thought it was lhasa fever, which is easier to deal with. hopefully people have a higher level of eye wareness and will now be able to contain it and do the proper things more effectively. but it's going to take quite a while and it does require meticulous infection control process. it doesn't spread outside the closed contact environment, so it's no danger to people living in the same town. >> interesting. thank you very, very much, and for you folks as home we'll continue talking to very smart people. those are who not too alarmed, those a little more alarmed. we'll give you both sides and you can weigh it all. did you hear the one about a california town that said no to opening a detention facility for illegals? now they aclu may be suing, not
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risk free and get a document shredder free. use promo code: notme. call the number on your screen now. escondido is going to get stuck holding the bag. >> immigration is wonderful. but legal immigration. and not coming and taking from our families and our children. >> i am concerned about safety and security. >> we need to draw the line here. >> let's just say that is scott son deed dough, california, residents are not big fans of housing illegals in their town. their town, their call, right? not according to the aclu appealing the decision on the grounds it violates their rights, not residents' rights, the illegals' rights. thed son dean dead -- escondido mayor is here. >> we're a proud city.
we are 125 years the city. we have embraced diversity and half of our 150,000 residents are hispanic. we embrace immigration. i am a proud immigrant coming to this country because of the accomplish the freedom, but the aclu is stepping their boundaries to interfere with local go. we have two issues here. the issue of the detention facility which the planning commission has denied based on land use issues. now, the aclu is dragging this issue to immigration. but anyway, we are -- my history with the aclu is they are targeting our city, and we are going to stand for our rights, our liberty, our sovereignty. it's a local issue and the aclu needs to leave the city alone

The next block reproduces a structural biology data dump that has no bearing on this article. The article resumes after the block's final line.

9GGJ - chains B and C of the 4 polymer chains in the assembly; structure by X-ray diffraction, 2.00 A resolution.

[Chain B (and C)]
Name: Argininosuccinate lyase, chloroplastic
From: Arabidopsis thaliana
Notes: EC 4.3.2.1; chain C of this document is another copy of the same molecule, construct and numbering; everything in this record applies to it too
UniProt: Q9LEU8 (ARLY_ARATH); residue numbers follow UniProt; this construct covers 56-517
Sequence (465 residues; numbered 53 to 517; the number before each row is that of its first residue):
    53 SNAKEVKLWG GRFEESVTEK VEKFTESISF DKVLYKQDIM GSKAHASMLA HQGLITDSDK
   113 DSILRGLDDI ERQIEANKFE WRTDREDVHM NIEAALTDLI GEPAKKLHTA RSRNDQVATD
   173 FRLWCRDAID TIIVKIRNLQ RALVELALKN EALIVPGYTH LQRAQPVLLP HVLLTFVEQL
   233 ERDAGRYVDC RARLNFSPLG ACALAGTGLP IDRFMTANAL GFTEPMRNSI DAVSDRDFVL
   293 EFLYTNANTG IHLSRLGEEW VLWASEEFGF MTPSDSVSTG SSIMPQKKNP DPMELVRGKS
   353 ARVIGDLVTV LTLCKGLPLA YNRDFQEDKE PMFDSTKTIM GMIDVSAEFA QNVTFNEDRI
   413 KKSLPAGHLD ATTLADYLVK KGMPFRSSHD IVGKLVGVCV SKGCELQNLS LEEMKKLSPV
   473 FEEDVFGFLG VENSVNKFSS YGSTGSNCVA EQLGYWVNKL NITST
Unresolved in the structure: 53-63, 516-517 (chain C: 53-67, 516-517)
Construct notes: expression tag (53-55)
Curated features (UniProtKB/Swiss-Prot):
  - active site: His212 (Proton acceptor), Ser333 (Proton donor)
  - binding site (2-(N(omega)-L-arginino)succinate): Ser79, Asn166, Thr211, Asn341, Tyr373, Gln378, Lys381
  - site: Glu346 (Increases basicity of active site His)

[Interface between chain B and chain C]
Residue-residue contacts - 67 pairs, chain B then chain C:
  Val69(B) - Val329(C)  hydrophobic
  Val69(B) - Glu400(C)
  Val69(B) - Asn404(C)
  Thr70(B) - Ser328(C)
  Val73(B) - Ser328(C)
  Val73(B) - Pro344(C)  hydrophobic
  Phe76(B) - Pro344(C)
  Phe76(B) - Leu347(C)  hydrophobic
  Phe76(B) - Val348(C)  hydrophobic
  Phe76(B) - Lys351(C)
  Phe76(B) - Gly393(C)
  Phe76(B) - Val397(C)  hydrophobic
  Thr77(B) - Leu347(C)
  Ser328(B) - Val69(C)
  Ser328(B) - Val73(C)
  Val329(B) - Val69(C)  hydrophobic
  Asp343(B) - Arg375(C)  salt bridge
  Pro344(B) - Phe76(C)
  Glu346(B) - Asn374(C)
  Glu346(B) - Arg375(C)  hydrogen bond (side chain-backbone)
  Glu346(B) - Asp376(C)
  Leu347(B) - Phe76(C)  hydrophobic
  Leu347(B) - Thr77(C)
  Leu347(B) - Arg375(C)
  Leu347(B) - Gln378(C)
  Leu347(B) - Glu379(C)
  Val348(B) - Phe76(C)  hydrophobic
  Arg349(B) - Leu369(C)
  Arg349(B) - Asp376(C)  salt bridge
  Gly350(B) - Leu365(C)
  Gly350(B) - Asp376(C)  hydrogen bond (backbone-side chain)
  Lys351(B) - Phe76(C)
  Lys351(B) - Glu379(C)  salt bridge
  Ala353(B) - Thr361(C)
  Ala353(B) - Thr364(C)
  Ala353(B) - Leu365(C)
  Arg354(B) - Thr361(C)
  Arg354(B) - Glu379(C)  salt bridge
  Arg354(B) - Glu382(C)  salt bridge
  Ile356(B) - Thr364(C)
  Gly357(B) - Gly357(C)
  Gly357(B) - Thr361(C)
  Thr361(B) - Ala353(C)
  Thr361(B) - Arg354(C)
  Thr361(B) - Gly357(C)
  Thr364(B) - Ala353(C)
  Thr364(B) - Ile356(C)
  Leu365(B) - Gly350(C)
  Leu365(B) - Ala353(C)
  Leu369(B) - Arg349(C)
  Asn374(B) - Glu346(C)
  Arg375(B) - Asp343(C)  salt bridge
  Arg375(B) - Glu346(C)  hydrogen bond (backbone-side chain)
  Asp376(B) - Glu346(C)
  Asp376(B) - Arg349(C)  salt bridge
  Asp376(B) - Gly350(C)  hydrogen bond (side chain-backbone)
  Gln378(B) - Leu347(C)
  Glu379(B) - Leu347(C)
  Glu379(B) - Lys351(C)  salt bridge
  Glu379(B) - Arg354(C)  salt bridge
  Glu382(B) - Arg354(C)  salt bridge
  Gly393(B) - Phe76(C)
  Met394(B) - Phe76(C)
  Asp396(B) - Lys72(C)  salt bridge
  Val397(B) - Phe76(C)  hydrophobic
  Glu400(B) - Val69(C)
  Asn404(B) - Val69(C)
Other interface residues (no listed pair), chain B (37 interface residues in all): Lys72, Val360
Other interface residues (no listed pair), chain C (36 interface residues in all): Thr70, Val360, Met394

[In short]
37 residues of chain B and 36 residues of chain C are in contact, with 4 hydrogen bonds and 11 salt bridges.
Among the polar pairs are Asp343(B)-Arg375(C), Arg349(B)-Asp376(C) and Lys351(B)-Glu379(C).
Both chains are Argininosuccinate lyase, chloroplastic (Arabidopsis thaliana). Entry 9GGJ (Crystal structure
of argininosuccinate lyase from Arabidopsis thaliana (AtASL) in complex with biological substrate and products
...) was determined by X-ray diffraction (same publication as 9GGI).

and let us do our things to protect our city. we have a mobile obligation to the existing residents. we have about 70,000 hispanic residents in our city. we need to help them realize the american dream. we need to help them be prosperous. have a better life for their families. but to have more illegal immigrants in our city is a problem for the entire community. >> what do you think, mayor, what the aclu seems to be siding on here is more with the illegals and whether you're providing rights to them than to residents in your own town who have decided that, for a variety of reasons, they didn't want this built? >> you would expect that the aclu would defend the citizens of the country, but they are not in 2006, they have sued the city because we passed an ordinance to ban rentals for illegal immigrants, and they sued the city and brought in the federal government.